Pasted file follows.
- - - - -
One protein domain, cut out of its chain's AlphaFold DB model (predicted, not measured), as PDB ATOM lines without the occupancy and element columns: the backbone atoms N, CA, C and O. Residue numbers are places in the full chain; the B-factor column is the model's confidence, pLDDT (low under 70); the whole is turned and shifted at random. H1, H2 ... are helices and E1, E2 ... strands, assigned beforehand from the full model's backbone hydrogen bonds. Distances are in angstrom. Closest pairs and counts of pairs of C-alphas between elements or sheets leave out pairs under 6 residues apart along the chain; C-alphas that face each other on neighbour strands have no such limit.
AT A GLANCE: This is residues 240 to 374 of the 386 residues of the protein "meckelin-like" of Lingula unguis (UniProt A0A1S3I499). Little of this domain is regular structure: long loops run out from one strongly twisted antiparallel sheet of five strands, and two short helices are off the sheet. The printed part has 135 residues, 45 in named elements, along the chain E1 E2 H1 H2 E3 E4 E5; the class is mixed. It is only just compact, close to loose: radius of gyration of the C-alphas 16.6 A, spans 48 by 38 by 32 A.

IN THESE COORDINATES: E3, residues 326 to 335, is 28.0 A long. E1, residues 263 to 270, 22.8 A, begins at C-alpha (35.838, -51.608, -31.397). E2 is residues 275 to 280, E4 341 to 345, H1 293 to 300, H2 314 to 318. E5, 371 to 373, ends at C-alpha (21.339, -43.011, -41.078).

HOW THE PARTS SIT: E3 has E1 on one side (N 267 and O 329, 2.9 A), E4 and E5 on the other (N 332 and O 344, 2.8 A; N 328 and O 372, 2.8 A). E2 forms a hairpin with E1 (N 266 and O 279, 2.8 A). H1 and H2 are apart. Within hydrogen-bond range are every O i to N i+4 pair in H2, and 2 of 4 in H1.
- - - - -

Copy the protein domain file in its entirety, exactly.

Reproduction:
One protein domain, cut out of its chain's AlphaFold DB model (predicted, not measured), as PDB ATOM lines without the occupancy and element columns: the backbone atoms N, CA, C and O. Residue numbers are places in the full chain; the B-factor column is the model's confidence, pLDDT (low under 70); the whole is turned and shifted at random. H1, H2 ... are helices and E1, E2 ... strands, assigned beforehand from the full model's backbone hydrogen bonds. Distances are in angstrom. Closest pairs and counts of pairs of C-alphas between elements or sheets leave out pairs under 6 residues apart along the chain; C-alphas that face each other on neighbour strands have no such limit.
AT A GLANCE: This is residues 240 to 374 of the 386 residues of the protein "meckelin-like" of Lingula unguis (UniProt A0A1S3I499). Little of this domain is regular structure: long loops run out from one strongly twisted antiparallel sheet of five strands, and two short helices are off the sheet. The printed part has 135 residues, 45 in named elements, along the chain E1 E2 H1 H2 E3 E4 E5; the class is mixed. It is only just compact, close to loose: radius of gyration of the C-alphas 16.6 A, spans 48 by 38 by 32 A.

IN THESE COORDINATES: E3, residues 326 to 335, is 28.0 A long. E1, residues 263 to 270, 22.8 A, begins at C-alpha (35.838, -51.608, -31.397). E2 is residues 275 to 280, E4 341 to 345, H1 293 to 300, H2 314 to 318. E5, 371 to 373, ends at C-alpha (21.339, -43.011, -41.078).

HOW THE PARTS SIT: E3 has E1 on one side (N 267 and O 329, 2.9 A), E4 and E5 on the other (N 332 and O 344, 2.8 A; N 328 and O 372, 2.8 A). E2 forms a hairpin with E1 (N 266 and O 279, 2.8 A). H1 and H2 are apart. Within hydrogen-bond range are every O i to N i+4 pair in H2, and 2 of 4 in H1.